Mumbai: India has slashed the size of an initial public offering by insurance giant LIC but the share issue will still be the country’s largest to date, with a targeted windfall of $2.7 billion, regulatory filings showed on Wednesday.
Prime Minister Narendra Modi’s government is desperate for proceeds from the IPO by Life Insurance Corporation of India and the sale of other state assets to help fix tattered public finances.
The long-awaited IPO - originally slated for March - will open next week, after the government chose to wait out recent market volatility triggered by the Russian attack on Ukraine, the filing seen by AFP showed.
But the adverse market conditions did force the government to substantially cut its stake sale from an earlier five per cent to 3.5 per cent.
The government will sell 221 million shares within a price band of Rs902-949, the prospectus showed.
This implies an IPO size of between Rs200-210 billion ($2.61 billion to $2.74 billion), overtaking that of payments firm Paytm, which raised $2.5 billion in November in India’s largest public share sale to date.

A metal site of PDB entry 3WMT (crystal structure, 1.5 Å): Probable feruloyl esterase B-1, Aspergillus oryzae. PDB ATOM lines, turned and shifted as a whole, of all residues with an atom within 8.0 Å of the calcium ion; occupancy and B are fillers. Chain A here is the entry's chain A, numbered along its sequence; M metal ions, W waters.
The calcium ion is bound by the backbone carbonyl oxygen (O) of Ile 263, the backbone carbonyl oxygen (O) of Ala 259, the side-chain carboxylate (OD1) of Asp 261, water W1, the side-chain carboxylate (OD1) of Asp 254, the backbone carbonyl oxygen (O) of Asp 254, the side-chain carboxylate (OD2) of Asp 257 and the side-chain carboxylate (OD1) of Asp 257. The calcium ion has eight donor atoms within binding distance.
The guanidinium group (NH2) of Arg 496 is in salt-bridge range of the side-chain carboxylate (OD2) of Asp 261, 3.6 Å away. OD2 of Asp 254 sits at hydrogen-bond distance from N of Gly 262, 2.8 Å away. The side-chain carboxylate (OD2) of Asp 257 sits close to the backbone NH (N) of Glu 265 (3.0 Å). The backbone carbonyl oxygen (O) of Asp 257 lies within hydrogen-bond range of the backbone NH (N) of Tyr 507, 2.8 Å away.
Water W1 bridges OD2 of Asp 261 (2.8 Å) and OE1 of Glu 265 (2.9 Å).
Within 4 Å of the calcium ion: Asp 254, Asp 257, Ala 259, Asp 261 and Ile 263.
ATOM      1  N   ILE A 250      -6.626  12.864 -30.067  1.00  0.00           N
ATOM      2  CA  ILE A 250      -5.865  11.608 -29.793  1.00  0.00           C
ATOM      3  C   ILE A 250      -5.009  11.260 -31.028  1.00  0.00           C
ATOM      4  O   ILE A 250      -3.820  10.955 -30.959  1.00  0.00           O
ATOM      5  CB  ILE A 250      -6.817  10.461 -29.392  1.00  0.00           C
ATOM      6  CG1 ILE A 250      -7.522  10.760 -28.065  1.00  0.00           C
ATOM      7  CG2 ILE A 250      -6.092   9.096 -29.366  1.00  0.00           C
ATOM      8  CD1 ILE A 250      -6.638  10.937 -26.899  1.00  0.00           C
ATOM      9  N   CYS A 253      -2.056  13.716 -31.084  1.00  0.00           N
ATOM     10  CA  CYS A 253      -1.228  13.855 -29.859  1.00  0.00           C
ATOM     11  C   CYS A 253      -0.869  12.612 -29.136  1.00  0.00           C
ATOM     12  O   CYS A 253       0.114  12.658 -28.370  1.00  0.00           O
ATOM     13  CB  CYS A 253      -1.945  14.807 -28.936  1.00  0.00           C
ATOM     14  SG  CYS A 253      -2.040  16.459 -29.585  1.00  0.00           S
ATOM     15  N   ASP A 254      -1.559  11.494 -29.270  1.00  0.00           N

The offer values LIC at Rs6 trillion ($78 billion), and follows a years-long exercise by bankers and bureaucrats to appraise the mammoth insurer and ready it for listing.
Founded in 1956 by nationalising and combining 245 insurers, LIC was for decades synonymous with life insurance in post-independence India, until the entry of private companies in 2000.
It continues to lead the pack with a 61 per cent share of the life insurance market in a country of 1.4 billion people, with its army of 1.3 million “LIC agents” giving it huge reach, especially in rural India.
LIC’s market share has, however, declined steadily in the face of competition from net-savvy private insurers offering specialised products.
The firm warned in its regulatory filing that “there can be no assurance that our corporation will not lose further market share” to private companies.
The insurer is also India’s largest asset manager, with Rs39.55 trillion under management as of September 30, including significant stakes in Indian blue chips like Reliance and Infosys.
The government hopes LIC’s IPO will attract legions of first-time investors to the stock market, in a country where less than five percent of people have trading accounts.
It will be a crucial step in Modi’s policy to “monetise and modernise” state-run companies and plug an estimated Rs16.6 trillion fiscal deficit this financial year.
In the last financial year, ending March 31, the government missed its privatisation goal for the third straight year, raising Rs135.61 billion - only eight percent of its original divestment target.